It is relatively easy, and relatively common, to look south of the border for comparative material. The fact that he looks elsewhere in the English speaking world is a strength of Dr Brown's work. Space does not permit detailed comment on his chapters on Ireland, New Zealand and South Africa, but those chapters will repay study, even if only to underline the (fairly obvious) point that there is a range of perfectly respectable approaches to the way in which rape sentencing is handled. The use by Ireland of proportionality as the primary distributive principle of sentencing is an interesting study, especially because it parallels the approach of the English guidelines in its references to harmfulness and culpability without adopting the algorithmic approach of the English guidelines. And the two step approach to sentencing articulated by the Irish courts and also those of New Zealand is a valuable framework. It begins by considering where the particular case lies in the range of penalties appropriate for the offence and then moves on to consider factors personal to the offender. Dr Brown tells us that the South African courts have added to this the interests of society. He devotes particular attention to the guidelines set out by the New Zealand Court of Appeal in R v AM  2 NZLR 750, which (although they have been criticised) attempt to achieve “reasonable regularity” in sentencing.
The comparative study is the main focus of Dr Brown's book, but there are two other aspects which deserves to be recognised and applauded. The first is his summary of research on the realities and psychological effects of rape and his correction of the myth that acquaintance rape is somehow less serious than stranger rape. Granted that any rape is traumatic, acquaintance rape can be particularly so because it involves abuse of trust and may cause the victim to lose confidence in their judgment about who can be trusted. The second aspect is the notice which Dr Brown takes of, and the respect which he accords to, literature on his subject which is written from a feminist perspective.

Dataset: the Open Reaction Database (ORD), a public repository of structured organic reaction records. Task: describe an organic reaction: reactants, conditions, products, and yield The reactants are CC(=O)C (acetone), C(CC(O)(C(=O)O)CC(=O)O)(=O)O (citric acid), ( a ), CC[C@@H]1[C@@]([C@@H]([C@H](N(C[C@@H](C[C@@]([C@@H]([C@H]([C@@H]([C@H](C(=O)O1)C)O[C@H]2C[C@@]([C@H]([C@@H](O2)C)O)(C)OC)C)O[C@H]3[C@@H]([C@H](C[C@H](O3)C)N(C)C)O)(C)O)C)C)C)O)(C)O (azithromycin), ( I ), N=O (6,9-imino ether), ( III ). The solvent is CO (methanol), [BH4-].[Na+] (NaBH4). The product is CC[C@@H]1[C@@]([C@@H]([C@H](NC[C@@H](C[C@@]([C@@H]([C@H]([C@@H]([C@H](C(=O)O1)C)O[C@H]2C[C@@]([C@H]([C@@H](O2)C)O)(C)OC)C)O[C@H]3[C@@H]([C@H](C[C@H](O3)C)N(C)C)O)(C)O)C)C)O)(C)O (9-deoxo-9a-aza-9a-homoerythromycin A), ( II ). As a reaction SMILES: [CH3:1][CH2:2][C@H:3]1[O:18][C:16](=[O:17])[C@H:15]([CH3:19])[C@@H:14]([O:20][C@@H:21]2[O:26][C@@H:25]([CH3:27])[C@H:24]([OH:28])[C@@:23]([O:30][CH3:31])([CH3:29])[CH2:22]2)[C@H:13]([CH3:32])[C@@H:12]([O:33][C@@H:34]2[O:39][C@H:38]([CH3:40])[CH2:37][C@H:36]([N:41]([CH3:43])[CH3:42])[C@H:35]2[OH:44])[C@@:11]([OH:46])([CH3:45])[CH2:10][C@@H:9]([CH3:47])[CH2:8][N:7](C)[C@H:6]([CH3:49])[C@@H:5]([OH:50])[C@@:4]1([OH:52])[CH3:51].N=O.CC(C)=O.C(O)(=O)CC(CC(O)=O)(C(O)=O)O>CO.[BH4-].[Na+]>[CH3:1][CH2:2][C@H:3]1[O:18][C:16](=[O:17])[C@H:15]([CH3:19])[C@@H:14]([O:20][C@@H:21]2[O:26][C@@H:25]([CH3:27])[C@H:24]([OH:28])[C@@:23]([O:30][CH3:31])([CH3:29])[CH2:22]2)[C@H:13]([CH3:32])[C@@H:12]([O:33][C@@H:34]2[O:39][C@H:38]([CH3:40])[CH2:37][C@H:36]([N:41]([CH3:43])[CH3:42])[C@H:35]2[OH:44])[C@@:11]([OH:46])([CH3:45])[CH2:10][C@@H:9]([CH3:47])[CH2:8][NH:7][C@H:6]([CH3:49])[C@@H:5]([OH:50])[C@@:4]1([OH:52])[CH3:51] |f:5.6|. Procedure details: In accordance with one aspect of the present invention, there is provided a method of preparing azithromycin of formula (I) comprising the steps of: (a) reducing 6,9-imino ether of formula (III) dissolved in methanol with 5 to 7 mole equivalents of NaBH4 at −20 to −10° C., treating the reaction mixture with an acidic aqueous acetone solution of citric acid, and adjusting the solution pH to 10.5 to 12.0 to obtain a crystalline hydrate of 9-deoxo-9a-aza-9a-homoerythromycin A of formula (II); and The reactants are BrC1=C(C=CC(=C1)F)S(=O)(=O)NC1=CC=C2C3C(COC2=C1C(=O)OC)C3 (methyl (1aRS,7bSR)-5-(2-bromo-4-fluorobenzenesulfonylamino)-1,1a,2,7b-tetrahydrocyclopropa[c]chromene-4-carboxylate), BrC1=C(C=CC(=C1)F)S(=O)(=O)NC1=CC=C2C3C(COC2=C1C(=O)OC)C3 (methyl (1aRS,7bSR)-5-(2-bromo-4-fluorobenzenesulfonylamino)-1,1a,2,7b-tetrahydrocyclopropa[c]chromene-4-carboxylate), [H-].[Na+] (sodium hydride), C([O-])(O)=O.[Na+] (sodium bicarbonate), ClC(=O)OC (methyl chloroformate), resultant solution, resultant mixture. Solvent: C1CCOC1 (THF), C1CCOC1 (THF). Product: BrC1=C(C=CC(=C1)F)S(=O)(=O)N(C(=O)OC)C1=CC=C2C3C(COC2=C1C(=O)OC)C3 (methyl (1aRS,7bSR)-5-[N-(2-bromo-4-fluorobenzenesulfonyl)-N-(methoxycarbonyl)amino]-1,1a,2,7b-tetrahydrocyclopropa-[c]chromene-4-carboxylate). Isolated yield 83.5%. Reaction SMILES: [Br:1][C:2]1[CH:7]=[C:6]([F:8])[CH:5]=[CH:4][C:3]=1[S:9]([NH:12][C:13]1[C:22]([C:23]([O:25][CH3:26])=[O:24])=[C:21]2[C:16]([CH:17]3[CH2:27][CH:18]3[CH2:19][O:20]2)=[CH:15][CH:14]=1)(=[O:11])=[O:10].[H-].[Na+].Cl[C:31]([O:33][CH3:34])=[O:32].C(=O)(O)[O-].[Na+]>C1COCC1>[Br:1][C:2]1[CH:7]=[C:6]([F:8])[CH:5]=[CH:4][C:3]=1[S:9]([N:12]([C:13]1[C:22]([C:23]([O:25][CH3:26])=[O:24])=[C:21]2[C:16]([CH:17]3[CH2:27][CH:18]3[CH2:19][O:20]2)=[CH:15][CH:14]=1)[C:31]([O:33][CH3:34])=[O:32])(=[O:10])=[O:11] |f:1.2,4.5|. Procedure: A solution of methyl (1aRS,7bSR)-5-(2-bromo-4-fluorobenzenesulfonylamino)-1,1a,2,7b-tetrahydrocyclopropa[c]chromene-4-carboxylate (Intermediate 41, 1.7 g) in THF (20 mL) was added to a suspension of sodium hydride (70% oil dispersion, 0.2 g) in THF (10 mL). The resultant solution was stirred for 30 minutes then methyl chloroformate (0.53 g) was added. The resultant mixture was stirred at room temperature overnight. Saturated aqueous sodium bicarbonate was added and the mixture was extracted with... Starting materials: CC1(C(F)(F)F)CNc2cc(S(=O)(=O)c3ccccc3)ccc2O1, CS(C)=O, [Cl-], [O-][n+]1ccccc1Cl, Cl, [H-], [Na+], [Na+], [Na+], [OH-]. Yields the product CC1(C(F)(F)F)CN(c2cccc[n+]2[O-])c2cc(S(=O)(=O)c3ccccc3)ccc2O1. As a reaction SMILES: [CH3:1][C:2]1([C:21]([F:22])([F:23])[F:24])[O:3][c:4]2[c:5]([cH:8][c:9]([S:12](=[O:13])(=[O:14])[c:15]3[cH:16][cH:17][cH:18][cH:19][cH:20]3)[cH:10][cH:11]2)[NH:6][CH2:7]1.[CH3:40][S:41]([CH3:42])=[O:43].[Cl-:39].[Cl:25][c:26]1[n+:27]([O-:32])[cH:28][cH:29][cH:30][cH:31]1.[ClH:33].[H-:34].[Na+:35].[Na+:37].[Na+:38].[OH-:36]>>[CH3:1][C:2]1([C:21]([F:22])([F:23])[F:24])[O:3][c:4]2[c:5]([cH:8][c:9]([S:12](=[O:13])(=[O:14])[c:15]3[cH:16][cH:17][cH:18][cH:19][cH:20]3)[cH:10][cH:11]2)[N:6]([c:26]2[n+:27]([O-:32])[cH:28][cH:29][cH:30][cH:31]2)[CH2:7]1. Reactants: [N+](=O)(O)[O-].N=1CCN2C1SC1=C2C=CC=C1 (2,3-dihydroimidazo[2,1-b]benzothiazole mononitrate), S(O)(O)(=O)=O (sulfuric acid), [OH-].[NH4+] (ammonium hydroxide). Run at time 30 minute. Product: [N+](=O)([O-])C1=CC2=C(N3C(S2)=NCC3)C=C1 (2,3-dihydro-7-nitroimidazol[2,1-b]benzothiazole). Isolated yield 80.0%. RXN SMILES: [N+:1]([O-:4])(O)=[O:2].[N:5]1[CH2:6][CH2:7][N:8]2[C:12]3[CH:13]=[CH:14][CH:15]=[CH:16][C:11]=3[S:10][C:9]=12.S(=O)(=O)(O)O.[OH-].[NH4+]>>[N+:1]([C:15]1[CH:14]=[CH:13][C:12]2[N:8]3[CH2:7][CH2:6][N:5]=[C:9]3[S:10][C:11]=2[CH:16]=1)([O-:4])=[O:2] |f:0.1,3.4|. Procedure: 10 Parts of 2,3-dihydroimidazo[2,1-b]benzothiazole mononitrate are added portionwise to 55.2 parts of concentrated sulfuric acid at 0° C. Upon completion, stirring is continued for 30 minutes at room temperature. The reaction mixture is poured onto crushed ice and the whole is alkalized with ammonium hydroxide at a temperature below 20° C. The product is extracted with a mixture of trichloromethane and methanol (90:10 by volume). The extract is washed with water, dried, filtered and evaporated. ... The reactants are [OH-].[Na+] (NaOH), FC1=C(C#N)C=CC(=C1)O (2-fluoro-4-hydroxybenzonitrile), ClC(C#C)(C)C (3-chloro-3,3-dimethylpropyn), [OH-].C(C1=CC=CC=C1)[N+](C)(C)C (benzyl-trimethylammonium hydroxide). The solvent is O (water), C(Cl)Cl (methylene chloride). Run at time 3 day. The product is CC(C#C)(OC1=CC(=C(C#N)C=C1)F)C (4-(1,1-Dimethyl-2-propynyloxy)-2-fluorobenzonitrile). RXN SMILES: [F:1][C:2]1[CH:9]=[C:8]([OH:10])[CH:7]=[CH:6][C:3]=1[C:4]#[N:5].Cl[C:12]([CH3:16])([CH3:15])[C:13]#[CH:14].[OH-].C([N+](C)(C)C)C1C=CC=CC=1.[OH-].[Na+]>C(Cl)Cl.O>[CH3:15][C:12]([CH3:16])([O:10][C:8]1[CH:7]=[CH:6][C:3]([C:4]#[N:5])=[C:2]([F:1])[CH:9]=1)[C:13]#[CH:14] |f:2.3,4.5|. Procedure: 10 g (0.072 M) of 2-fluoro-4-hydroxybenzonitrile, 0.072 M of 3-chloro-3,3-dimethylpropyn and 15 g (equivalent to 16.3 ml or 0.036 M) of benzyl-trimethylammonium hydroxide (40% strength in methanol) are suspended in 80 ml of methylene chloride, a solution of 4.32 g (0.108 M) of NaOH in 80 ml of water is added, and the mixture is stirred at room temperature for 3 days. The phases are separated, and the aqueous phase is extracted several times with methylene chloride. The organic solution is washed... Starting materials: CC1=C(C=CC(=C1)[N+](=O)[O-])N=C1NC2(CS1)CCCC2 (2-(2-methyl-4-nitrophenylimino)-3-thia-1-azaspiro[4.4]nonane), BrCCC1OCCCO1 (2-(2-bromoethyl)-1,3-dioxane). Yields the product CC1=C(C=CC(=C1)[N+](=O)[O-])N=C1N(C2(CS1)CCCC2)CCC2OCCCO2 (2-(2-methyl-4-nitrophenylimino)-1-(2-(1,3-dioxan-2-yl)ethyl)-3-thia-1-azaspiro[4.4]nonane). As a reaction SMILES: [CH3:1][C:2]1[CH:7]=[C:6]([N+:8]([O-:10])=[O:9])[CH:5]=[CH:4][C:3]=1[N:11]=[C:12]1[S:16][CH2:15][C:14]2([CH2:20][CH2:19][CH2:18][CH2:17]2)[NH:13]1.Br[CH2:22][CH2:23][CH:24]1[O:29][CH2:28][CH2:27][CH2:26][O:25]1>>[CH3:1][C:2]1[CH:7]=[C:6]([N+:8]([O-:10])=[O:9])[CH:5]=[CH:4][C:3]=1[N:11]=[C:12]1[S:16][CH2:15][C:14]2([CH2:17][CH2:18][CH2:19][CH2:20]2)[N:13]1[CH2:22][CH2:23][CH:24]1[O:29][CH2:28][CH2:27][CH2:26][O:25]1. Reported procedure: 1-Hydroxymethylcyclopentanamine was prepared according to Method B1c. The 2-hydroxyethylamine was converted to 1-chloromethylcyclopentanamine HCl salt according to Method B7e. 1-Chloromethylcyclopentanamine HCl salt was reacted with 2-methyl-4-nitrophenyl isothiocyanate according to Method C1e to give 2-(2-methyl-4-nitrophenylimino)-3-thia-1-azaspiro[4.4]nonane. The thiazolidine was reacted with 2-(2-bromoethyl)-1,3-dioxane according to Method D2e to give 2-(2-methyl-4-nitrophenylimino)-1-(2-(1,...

Drawing all of his material together, Dr Brown suggests that there is a need for appellate courts to take account of emerging evidence about the nature of rape and of evolving social attitudes to the offence. He offers the approach taken by the New Zealand Court of Appeal in R v AM as the most effective way of ensuring that those who commit rape “receive sentences proportionate to the gravity of… an offence that amounts to a gross attack on the victim's human dignity, sexual autonomy and bodily integrity”.
Sheriff Alastair N Brown PhD (review editor: David J Dickson)